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Arlington Antebellum Home and Gardens
Though this Greek Revival plantation home is a short diversion, it is a worthwhile one, particularly if you are interested in Civil War era history or the decorative arts. The house, which dates back to 1845, is older than the city itself, and the collections of fine household items (including furniture, silver, and ceramics) are presented beautifully, as are the manicured gardens. The staff is knowledgeable about the history of the house and the city that arose around it over 160 years. Docent-led tours may be available if requested in advance.
Location: 331 Cotton Avenue, Southwest approximately 1.5 miles from downtown Birmingham
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Barber Motorsports Park and Barber Vintage Motorsports Museum
Barber Motorsports Park features a 16-turn road course, used by Grand-Am Racing Series and AMA Superbike, as well as other exciting racing events. The track is also home to several schools of racing, including the Porsche Driving Experience. The other big attraction on the site is the Barber Vintage Motorsports Museum, which houses over 1200 vintage and modern motorcycles, the oldest of which dates back to 1902, as well as an extensive collection of cars, which includes 43 exceptionally rare Lotus race cars, among other impressive models.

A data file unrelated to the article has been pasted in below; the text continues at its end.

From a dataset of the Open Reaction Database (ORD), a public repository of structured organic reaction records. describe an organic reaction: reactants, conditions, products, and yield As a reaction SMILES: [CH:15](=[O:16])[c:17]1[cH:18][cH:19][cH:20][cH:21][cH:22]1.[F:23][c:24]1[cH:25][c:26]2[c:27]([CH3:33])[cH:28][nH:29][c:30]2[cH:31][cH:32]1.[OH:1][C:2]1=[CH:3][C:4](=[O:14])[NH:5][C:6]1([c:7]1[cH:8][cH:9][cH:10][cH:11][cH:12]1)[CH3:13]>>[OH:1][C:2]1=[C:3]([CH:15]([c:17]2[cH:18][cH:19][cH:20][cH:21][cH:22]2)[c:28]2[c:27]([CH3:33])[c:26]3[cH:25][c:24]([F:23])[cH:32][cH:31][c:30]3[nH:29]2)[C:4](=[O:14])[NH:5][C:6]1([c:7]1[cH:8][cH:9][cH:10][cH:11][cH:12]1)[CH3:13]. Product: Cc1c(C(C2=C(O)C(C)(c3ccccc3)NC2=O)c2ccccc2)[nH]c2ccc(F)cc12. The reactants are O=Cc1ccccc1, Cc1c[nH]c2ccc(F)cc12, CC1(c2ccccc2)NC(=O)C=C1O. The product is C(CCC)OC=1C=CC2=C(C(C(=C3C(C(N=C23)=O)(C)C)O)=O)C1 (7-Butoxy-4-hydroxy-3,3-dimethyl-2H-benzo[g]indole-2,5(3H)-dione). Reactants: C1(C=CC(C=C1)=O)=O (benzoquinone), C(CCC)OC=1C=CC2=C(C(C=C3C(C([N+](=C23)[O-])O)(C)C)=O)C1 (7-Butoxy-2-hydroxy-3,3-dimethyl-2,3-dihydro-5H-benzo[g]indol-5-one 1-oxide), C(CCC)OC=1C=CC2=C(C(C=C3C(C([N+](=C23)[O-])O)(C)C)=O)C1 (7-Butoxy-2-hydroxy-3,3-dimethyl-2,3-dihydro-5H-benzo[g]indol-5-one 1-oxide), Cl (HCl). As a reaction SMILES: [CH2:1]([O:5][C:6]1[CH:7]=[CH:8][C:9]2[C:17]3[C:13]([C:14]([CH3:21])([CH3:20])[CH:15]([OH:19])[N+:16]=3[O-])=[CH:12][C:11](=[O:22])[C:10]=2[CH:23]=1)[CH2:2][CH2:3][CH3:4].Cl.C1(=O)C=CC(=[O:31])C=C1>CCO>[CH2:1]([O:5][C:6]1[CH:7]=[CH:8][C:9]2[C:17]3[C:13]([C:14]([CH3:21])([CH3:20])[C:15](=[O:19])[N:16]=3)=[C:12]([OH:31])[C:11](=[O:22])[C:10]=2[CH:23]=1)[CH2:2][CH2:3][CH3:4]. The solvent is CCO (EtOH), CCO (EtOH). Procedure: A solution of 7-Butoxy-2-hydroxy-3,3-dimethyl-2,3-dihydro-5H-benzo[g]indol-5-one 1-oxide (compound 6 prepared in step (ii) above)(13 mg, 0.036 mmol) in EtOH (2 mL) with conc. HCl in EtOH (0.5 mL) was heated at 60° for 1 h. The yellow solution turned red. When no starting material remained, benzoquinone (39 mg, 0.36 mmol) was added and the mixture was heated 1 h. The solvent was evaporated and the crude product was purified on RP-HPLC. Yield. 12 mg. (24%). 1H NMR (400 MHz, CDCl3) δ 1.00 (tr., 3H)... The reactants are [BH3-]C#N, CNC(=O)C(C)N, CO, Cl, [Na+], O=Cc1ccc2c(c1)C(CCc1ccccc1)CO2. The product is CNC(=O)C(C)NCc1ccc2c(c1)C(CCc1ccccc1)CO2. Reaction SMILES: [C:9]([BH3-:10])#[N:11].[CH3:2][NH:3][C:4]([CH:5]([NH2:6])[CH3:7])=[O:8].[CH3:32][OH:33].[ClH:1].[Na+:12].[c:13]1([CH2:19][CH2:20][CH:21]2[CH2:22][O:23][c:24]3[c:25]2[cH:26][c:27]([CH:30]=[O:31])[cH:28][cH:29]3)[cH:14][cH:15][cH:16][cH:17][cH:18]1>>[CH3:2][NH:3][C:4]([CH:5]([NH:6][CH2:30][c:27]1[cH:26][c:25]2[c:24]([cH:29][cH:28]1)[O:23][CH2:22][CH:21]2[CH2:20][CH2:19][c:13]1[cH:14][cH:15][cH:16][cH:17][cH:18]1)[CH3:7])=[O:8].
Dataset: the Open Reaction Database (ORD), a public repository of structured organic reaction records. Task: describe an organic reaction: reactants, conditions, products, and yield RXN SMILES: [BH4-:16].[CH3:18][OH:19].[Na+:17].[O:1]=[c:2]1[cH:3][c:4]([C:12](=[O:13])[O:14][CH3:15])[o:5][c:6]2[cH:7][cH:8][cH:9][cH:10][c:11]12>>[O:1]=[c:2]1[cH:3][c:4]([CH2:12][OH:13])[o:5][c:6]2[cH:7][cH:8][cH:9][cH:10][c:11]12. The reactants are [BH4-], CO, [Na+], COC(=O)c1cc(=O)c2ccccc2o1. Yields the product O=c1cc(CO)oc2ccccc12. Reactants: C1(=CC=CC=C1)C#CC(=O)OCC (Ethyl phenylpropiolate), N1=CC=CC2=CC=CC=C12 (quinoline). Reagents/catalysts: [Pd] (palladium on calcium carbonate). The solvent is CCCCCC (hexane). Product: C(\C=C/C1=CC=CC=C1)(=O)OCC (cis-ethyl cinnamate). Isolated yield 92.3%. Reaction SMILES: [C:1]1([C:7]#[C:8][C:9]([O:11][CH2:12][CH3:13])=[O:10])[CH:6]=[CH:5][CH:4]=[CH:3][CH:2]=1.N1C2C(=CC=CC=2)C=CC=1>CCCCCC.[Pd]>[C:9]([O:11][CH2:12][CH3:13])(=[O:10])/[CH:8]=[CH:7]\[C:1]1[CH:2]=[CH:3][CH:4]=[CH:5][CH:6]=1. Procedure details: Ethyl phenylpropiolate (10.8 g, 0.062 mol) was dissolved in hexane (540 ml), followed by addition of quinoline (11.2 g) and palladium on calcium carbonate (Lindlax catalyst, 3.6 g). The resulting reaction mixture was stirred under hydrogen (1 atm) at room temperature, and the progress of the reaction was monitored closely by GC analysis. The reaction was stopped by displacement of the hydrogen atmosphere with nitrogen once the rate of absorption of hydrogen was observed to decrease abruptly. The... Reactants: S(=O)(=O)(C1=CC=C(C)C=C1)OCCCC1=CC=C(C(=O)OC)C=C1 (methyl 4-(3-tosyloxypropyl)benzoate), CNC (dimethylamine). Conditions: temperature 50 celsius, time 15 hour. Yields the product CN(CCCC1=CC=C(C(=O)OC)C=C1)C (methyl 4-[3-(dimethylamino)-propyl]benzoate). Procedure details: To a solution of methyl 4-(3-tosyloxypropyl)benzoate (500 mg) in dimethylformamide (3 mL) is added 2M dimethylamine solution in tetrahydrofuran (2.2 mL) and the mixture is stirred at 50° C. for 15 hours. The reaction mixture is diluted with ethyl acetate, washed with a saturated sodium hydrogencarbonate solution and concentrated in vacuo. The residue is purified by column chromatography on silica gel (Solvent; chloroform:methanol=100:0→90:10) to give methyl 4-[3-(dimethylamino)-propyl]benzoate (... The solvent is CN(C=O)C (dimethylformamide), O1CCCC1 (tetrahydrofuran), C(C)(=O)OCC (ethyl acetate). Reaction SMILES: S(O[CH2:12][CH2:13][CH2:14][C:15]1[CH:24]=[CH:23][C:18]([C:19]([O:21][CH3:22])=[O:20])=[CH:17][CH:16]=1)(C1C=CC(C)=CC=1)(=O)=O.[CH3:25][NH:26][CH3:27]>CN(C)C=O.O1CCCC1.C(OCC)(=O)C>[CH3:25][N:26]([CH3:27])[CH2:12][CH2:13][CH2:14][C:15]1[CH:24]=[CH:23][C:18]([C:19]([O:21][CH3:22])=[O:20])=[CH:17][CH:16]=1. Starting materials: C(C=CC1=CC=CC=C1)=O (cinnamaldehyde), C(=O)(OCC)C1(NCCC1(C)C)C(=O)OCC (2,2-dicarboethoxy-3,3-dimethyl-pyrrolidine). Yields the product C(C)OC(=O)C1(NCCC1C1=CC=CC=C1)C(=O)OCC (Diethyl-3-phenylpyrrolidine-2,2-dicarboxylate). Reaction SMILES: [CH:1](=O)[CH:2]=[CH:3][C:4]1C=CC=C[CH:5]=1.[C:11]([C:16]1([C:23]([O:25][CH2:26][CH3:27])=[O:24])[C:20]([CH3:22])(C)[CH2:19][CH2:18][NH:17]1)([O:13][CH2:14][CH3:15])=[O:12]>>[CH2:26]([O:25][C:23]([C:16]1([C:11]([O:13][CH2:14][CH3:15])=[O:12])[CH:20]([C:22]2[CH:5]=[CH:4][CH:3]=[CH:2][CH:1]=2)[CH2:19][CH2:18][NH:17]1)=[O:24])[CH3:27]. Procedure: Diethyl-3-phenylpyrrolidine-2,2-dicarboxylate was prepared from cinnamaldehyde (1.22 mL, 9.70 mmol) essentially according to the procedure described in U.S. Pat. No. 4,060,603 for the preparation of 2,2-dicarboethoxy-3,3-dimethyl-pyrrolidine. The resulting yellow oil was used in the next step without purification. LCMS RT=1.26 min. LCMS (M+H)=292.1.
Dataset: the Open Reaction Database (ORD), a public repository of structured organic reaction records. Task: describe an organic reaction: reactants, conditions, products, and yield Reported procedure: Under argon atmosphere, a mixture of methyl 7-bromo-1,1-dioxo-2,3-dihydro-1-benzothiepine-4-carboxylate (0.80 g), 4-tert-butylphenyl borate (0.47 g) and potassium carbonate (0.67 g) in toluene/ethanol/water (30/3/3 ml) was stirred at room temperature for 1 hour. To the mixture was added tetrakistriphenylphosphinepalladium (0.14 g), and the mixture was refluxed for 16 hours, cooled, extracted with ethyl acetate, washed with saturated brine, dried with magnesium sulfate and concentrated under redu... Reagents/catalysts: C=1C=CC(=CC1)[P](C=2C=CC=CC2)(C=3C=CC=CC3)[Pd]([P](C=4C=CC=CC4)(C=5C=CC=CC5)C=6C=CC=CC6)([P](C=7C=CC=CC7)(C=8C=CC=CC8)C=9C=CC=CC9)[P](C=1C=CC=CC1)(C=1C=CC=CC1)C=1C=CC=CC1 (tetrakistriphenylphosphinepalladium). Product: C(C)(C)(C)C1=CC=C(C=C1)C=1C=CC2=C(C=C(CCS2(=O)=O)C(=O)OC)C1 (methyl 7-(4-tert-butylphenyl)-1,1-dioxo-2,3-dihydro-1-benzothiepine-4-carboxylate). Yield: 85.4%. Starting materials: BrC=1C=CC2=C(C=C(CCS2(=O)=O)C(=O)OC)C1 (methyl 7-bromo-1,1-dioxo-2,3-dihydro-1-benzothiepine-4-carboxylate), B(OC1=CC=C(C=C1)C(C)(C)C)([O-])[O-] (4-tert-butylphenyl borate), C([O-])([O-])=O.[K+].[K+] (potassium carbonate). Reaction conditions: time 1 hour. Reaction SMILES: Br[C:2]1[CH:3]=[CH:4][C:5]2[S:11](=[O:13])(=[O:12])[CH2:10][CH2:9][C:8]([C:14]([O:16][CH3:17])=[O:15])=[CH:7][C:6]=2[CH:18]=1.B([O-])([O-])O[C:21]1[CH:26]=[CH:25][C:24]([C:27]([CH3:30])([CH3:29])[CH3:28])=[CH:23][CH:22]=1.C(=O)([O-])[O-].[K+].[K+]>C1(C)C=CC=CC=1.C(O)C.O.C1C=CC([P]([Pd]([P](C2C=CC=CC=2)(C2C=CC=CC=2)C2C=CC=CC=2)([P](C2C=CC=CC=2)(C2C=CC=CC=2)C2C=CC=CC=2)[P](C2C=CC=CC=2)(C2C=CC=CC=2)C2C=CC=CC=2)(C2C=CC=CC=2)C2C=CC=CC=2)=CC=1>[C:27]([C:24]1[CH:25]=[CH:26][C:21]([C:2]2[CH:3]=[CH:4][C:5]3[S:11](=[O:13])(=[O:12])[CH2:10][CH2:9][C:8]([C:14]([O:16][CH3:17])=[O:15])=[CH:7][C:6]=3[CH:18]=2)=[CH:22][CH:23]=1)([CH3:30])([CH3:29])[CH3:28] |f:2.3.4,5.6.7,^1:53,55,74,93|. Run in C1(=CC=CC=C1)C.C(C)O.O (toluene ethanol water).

Location: Off I-20 at Exit 140 Leeds, Alabama, east of downtown Birmingham Telephone: (Park Ticket Office) 877-332-7804
Telephone: (Museum) 205-699-7275
Additional Information: Barber Motorsports Park Website
Additional Information: Barber Vintage Motorsports Museum Website
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More Birmingham, Alabama Travel Planning
- Birmingham, Alabama Hotels - Rates, Reviews and Reservations
- Alabama Airports
- Birmingham, Alabama Mileage and Estimated Driving Time
- Typical Birmingham, Alabama Weather - Month-by-Month
- Alabama Food Trails (including the Taste of the Magic City Trail featuring six stops in Birmingham)
- The Robert Trent Jones Golf Trail
- Greater Birmingham Convention & Visitors Bureau Website
- Birmingham IN Guide App
About Megan Romer: Megan works as a new media strategies consultant and staff writer for various organizations. She is the About.com Guide for New Orleans Travel and the former About.com Guide for World Music. You can learn more about Megan's current and past work projects on her Google+ profile: Megan Romer.
Birmingham, with a population of over 1.2 million people, is Alabama's largest city, and by extension, offers an impressive array of activities for visitors with a variety of interests. Whether you enjoy fine arts or nature, motorsports or history (or all of the above), Birmingham has something for you.